What: Shares of Arena Pharmaceuticals (NASDAQ:ARNA), a biopharmaceutical company focused on the development of therapies to treat a variety of unmet diseases, surged 32% in the month of March based on data from S&P Global Market Intelligence. The reason behind Arena's big gains appears to be its ability to ride Celgene's (NASDAQ:CELG) coattails.
So what: In mid-March, Celgene announced highly anticipated midstage data on ozanimod, the promising experimental compound it acquired when it purchased Receptos for $7.2 billion in 2015. This phase 2 study, known as the TOUCHSTONE trial, examined ozanimod as a treatment for patients with ulcerative colitis. The results showed that of the two doses tested (0.5 mg and 1 mg), the 1 mg dose demonstrated more impressive histologic improvement at week 8 and week 32 compared to the placebo. In short, Celgene's 1 mg ozanimod looks poised to move onto phase 3 studies.
This trial was of interest to Arena shareholders because APD334 (an autoimmune disease drug that's currently undergoing mid-stage studies) and Celgene's ozanimod share the same target, the sphingosine 1-phosphate 1 receptor, or S1P1 receptor. Some shareholders have taken to extrapolating that ozanimod's apparent success in targeting S1P1 receptors for ulcerative colitis should translate into positive phase 2 trial results when Arena does eventually report its study on ulcerative colitis.
Now what: In reality, Arena Pharmaceuticals' shareholders could be playing a dangerous game of success by association. Ozanimod and APD334 aren't the same compound, even though they share the same target. Thus far, APD334 has only presented phase 1 data suggestive in a few healthy patients that it could reduce the number of lymphocytes in the blood without causing severe adverse issues. In short, Arena shareholders look to be getting way ahead of themselves.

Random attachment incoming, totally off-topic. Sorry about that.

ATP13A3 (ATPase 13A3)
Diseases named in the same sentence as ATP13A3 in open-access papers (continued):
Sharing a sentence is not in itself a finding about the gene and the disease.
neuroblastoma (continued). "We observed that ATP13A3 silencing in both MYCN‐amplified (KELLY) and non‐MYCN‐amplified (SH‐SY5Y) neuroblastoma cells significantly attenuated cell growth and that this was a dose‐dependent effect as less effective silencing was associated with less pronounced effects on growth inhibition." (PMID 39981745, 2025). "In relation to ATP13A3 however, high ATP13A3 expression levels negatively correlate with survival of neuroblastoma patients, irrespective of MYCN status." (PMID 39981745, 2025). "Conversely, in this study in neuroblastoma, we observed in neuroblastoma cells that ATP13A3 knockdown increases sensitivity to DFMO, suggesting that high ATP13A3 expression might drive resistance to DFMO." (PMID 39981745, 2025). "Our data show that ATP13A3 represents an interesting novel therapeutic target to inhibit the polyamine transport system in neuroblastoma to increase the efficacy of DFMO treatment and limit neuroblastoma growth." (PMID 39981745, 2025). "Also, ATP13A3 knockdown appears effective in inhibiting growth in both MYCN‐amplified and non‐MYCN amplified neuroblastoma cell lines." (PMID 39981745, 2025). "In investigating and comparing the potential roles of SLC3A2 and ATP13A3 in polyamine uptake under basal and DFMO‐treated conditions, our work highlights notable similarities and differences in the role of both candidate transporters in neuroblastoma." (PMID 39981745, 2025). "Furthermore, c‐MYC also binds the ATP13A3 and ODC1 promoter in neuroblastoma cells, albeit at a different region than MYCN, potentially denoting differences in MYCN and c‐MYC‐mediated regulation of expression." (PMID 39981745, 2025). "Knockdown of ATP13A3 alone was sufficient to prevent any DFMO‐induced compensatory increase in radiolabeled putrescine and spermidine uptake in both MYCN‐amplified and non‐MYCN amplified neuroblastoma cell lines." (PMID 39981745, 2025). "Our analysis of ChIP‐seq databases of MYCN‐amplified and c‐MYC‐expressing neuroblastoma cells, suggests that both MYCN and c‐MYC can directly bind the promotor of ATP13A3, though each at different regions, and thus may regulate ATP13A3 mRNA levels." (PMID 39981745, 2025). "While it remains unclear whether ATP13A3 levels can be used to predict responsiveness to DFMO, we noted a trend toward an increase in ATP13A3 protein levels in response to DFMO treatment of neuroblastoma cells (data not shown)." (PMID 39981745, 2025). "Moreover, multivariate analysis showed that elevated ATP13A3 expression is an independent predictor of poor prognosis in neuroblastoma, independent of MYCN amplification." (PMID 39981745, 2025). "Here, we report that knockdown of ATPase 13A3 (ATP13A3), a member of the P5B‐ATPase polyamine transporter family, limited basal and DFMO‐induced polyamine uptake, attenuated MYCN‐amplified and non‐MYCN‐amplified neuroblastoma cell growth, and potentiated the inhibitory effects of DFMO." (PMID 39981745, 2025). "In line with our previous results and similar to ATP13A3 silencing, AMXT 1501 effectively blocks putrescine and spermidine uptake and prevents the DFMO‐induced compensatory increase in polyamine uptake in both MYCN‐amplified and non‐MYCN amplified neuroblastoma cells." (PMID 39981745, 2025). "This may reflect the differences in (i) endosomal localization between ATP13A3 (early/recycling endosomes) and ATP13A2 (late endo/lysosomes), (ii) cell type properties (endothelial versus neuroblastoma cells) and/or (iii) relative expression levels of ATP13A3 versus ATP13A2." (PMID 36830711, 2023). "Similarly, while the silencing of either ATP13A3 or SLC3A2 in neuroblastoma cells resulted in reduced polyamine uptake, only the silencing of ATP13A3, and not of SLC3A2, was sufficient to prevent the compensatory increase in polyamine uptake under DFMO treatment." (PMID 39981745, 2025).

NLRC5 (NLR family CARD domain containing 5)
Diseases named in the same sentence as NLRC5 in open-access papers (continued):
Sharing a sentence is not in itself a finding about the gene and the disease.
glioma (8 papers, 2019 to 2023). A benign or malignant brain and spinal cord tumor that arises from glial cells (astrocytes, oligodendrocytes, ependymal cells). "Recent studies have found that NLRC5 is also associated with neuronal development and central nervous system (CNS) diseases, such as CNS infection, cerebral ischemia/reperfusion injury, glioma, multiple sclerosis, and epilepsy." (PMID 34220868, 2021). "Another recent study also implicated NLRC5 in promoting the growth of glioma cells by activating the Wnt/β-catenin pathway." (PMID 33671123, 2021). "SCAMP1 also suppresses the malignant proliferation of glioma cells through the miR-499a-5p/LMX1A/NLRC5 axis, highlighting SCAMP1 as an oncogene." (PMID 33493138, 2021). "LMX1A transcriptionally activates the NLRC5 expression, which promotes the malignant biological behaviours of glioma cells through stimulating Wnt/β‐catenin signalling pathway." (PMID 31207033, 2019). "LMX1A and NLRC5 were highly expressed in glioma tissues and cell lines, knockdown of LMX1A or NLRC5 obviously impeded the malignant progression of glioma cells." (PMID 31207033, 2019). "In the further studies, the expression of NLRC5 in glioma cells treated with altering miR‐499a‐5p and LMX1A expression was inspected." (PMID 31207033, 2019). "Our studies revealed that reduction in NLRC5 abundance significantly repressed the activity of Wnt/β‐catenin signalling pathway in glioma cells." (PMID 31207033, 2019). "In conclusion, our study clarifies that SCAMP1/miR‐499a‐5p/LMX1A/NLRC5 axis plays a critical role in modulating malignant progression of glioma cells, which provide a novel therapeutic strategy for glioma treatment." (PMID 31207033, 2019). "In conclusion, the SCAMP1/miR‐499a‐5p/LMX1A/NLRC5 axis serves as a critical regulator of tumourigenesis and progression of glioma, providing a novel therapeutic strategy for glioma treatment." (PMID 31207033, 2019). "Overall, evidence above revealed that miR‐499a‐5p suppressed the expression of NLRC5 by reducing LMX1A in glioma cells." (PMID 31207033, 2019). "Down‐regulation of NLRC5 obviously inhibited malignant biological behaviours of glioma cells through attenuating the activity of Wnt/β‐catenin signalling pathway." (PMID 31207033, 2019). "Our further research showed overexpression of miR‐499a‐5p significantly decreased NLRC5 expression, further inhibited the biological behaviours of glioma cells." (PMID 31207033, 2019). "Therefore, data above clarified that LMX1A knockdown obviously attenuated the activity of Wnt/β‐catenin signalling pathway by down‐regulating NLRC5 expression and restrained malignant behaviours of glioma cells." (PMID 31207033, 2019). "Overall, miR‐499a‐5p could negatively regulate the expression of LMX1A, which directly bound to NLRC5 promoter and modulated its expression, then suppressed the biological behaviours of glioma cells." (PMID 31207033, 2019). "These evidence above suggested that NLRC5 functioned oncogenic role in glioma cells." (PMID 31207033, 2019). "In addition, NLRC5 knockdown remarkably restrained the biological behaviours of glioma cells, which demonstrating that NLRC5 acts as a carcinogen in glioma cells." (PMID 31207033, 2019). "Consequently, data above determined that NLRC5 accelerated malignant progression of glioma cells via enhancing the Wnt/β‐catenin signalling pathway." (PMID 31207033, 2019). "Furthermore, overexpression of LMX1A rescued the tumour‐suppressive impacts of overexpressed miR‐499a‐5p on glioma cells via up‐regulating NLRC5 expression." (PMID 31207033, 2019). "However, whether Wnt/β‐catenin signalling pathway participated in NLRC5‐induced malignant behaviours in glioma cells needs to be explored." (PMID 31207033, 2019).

Placing this speculation to the backburner for the moment, many of the problems that plagued Arena a year ago are still a concern. Weight control management drug Belviq continues to sell poorly with just $3.9 million in net product sales recognized in Q4. Full-year sales of the drug totaled just $19.7 million for Arena. The concern is that its net loss for the year totaled $108 million. With research and development expenses expected to remain high as it advances a series of early and mid-stage products, Arena's $156.2 million in remaining cash and cash equivalents could be drained.
My suggestion? Monitor Arena from the sidelines and wait for its pipeline to do the talking.
Sean Williams has no material interest in any companies mentioned in this article. You can follow him on CAPS under the screen name TMFUltraLong, track every pick he makes under the screen name TrackUltraLong, and check him out on Twitter, where he goes by the handle @TMFUltraLong.
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